####

For more information, please click here

Contacts:
Matt Shipman

919-515-6386

Copyright © North Carolina State University

If you have a comment, please Contact us.

Issuers of news releases, not 7th Wave, Inc. or Nanotechnology Now, are solely responsible for the accuracy of the content.

Bookmark:
Delicious Digg Newsvine Google Yahoo Reddit Magnoliacom Furl Facebook

Related Links

Download article:

Related News Press

News and information

Aerotech X-Y ball-screw stage for economical high performance Planar positioning April 16th, 2014

Energy Research Facility Construction Project at Brookhaven Lab Wins U.S. Energy Secretary's Achievement Award April 16th, 2014

Malvern reports on the publication of the 1000th peer-reviewed paper to cite NanoSight’s Nanoparticle Tracking Analysis, NTA April 16th, 2014

Biologists Develop Nanosensors to Visualize Movements and Distribution of Plant Stress Hormone April 15th, 2014

Nanomedicine

Nanobiotix Appoints Thierry Otin as Head of Manufacturing and Supply April 15th, 2014

PAM-XIAMEN Offers UV LED wafer April 15th, 2014

Nanocrystalline cellulose modified into an efficient viral inhibitor April 15th, 2014

Targeting cancer with a triple threat: MIT chemists design nanoparticles that can deliver three cancer drugs at a time April 15th, 2014

Sensors

Biologists Develop Nanosensors to Visualize Movements and Distribution of Plant Stress Hormone April 15th, 2014

LetiDays Grenoble to Present Multiple Perspectives on Development, Challenges and Markets for the IoT April 14th, 2014

In latest generation of tiny biosensors, size isn't everything: UCLA researchers overturn conventional wisdom on nanowire-based diagnostic devices April 11th, 2014

Nanotech Business Review 2013-2014 April 9th, 2014

Discoveries

Nanocrystalline cellulose modified into an efficient viral inhibitor April 15th, 2014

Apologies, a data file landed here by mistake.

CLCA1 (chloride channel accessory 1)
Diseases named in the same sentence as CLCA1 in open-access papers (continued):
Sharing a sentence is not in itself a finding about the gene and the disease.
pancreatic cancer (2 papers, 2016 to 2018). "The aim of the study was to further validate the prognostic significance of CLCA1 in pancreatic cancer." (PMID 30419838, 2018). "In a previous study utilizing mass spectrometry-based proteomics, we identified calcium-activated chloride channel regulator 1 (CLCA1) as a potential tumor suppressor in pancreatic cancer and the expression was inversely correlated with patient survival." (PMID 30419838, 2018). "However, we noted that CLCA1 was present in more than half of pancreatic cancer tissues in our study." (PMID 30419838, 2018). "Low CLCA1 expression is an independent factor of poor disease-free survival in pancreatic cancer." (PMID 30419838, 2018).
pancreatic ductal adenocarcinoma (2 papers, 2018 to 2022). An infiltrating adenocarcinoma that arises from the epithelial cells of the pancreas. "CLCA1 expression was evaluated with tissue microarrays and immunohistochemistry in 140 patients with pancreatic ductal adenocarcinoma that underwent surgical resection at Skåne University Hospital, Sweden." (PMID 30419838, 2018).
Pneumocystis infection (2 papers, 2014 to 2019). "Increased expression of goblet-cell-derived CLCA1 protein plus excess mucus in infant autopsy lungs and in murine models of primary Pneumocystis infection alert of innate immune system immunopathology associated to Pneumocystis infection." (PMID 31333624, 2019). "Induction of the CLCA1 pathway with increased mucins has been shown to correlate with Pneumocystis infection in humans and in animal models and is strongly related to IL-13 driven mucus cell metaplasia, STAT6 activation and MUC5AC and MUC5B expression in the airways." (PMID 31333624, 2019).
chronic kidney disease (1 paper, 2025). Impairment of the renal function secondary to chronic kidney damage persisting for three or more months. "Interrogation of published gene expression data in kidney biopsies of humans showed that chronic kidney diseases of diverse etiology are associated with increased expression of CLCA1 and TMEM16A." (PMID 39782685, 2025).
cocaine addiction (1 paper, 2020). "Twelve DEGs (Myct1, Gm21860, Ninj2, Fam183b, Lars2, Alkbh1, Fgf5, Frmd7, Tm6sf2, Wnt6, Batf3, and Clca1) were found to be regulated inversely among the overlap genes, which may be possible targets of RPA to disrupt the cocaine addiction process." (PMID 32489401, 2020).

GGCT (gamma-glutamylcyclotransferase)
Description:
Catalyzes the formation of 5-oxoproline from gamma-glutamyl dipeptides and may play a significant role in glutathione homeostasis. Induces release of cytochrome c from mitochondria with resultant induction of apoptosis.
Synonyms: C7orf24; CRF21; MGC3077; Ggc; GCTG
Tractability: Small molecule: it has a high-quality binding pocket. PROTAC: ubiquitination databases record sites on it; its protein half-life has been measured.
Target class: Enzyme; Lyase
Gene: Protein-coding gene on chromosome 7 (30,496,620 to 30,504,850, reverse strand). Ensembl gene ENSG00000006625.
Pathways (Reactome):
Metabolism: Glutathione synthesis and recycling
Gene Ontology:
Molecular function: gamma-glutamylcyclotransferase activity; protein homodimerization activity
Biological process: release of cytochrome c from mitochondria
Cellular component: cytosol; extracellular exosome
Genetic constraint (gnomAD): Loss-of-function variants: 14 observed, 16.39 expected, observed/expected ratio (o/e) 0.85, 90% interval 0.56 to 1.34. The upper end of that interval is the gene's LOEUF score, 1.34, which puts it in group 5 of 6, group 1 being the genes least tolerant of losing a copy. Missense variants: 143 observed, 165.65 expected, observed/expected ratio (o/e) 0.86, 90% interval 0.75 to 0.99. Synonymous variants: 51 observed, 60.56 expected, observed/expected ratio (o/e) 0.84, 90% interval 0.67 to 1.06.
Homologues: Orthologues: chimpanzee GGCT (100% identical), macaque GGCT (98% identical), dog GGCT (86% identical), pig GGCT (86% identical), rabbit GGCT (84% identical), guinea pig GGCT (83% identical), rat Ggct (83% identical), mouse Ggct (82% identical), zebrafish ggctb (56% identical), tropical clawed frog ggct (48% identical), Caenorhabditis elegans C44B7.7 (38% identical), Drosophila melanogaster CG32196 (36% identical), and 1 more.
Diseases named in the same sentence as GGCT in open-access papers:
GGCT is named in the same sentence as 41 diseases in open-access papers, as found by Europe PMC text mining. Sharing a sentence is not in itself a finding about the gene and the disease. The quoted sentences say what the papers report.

Tiny particles could help verify goods: Chemical engineers hope smartphone-readable microparticles could crack down on counterfeiting April 15th, 2014

A molecular approach to solar power: Switchable material could harness the power of the sun — even when it’s not shining April 15th, 2014

Targeting cancer with a triple threat: MIT chemists design nanoparticles that can deliver three cancer drugs at a time April 15th, 2014

Announcements

Aerotech X-Y ball-screw stage for economical high performance Planar positioning April 16th, 2014

Energy Research Facility Construction Project at Brookhaven Lab Wins U.S. Energy Secretary's Achievement Award April 16th, 2014

Malvern reports on the publication of the 1000th peer-reviewed paper to cite NanoSight’s Nanoparticle Tracking Analysis, NTA April 16th, 2014

Biologists Develop Nanosensors to Visualize Movements and Distribution of Plant Stress Hormone April 15th, 2014

Battery Technology/Capacitors/Generators/Piezoelectrics/Thermoelectrics

Catching the (Invisible) Wave: UC Santa Barbara researchers create a unique semiconductor that manipulates light in the invisible infrared/terahertz range, paving the way for new and enhanced applications April 11th, 2014

Nanotech Business Review 2013-2014 April 9th, 2014

Preview of Hands-on Nanotechnology Demos at ‘Chemistry of Wine’ Fundraiser to Show Nanotech Magic April 8th, 2014

Trees go high-tech: process turns cellulose into energy storage devices April 7th, 2014

Nanobiotechnology

Targeting cancer with a triple threat: MIT chemists design nanoparticles that can deliver three cancer drugs at a time April 15th, 2014

Biologists Develop Nanosensors to Visualize Movements and Distribution of Plant Stress Hormone April 15th, 2014

In latest generation of tiny biosensors, size isn't everything: UCLA researchers overturn conventional wisdom on nanowire-based diagnostic devices April 11th, 2014

Virus structure inspires novel understanding of onion-like carbon nanoparticles April 10th, 2014

NanoNews-Digest
The latest news from around the world, FREE







  Premium Products
NanoNews-Custom
Only the news you want to read!
 Learn More
NanoTech-Transfer
University Technology Transfer & Patents
 Learn More
NanoStrategies
Full-service, expert consulting
 Learn More














ASP
Nanotechnology Now Featured Books




NNN

The Hunger Project







© Copyright 1999-2014 7th Wave, Inc. All Rights Reserved PRIVACY POLICY :: CONTACT US :: STATS :: SITE MAP :: ADVERTISE